Next Time: a wrap-up, including a few cross-overs from TV.


  • When Casper approaches the Beefeater in London, we hear the traditional fiddle tune “Soldier’s Joy”. I’m not sure what exactly the joke is in this context, but that’s definitely the tune.

    “That’s Amore” was one of many hit songs of the 1950s to be built on foreign words and phrases, often though not exclusively Italian. Flanders and Swann satirised this trend in their “Philological Waltz”:

    “Oh, it’s hard to say ‘Holimakitilukacheecheechee,’
    But in Tonga, that means ‘No!’
    If I ever have the money,
    ‘Tis to Tonga I shall go.
    For each lovely Tongan maiden there
    Will gladly make a date,
    And by the time she says ‘Holimakitilukacheecheechee,’
    It is usually too late!”

  • As usual, I like these articles and their in-depth look at popular music of the day. That is part of what made theatrical cartoons of that age so amazing to watch and that they still hold up. Not only do you get a full orchestra back in your cartoon, but you get hints of some of the popular music of the day. it has been noted elsewhere, but it’s nice to know that some of the studios themselves we’re getting involved in writing or co-writing the scores. As noted here, some of the tunes in the cartoons became specific to that cartoon, and so they were memorable by a lot of us watch them because we saw the cartoons over and over again on television.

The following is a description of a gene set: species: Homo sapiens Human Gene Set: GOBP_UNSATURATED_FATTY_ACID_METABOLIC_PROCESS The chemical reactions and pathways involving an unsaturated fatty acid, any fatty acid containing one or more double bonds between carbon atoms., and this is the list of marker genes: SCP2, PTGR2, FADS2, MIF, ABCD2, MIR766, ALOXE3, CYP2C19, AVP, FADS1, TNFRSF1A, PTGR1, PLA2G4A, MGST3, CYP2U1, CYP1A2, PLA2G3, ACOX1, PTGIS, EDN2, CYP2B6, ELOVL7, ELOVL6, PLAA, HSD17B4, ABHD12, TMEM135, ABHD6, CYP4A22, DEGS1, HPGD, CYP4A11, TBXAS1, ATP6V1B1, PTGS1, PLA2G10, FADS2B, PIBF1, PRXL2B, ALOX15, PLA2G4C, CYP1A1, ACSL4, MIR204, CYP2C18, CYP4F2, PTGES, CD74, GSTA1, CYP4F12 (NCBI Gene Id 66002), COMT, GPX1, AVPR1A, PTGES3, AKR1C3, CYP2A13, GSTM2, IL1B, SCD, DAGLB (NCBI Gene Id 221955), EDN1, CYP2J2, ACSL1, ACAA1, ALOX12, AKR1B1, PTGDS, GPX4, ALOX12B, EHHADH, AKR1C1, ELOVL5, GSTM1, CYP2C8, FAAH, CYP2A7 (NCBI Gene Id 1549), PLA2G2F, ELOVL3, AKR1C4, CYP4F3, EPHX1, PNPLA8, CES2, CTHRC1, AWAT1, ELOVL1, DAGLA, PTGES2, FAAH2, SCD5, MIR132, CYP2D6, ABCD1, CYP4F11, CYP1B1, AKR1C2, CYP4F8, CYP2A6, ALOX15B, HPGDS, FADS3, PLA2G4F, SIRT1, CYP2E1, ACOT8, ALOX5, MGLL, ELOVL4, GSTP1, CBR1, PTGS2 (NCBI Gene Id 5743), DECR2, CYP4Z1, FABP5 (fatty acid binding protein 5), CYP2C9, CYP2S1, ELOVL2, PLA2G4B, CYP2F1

• This is the beginning of the era when the former Famous was producing cartoons Shamus Culhane deemed “a piss-poor pile of crap” (and made the tactical error of saying so to the staff when he took over the studio a few years later).

    Next week’s batch will be post (as in Howard)-Seymour Kneitel, the last of the old Famous management. At least Max Fleischer had the acrid satisfaction of outliving his successors.

  • At least with Goodie they were only ripping themselves off. The Cat is another matter. A tall, dapper cat concerned with the proper headgear; remind you of a certain Dr. Seuss character?

  • The “Goodie the Gremlin” theme always struck me as the style Famous Studios was doing 15 years earlier. Interesting that they could duplicate the music style in the early 60s.

  • There’s a gag missing from that print of “The Cat”: After the girl the studio head widens his search and approaches “a Russian Rock Hudson” in the USSR. The Russian confers with a countryman and they both yell for the police. Repeat the cop hauling him off to jail, and add a line about the American embassy getting him released.

    Note the voice and character are a loose approximation of Cary Grant. The character would remain suave and (usually) in control of the situation, a little like Bugs Bunny or Pepe Le Pew. His later adventures — the ones I know of — were parodies of noirish TV detectives (gags about Ed Sullivan) and Bat Masterson (gimmicky cane), then Robin Hood as a hep jazz musician.

    He predates the Pink Panther, who occasionally got to be as cool as Mancini’s theme music.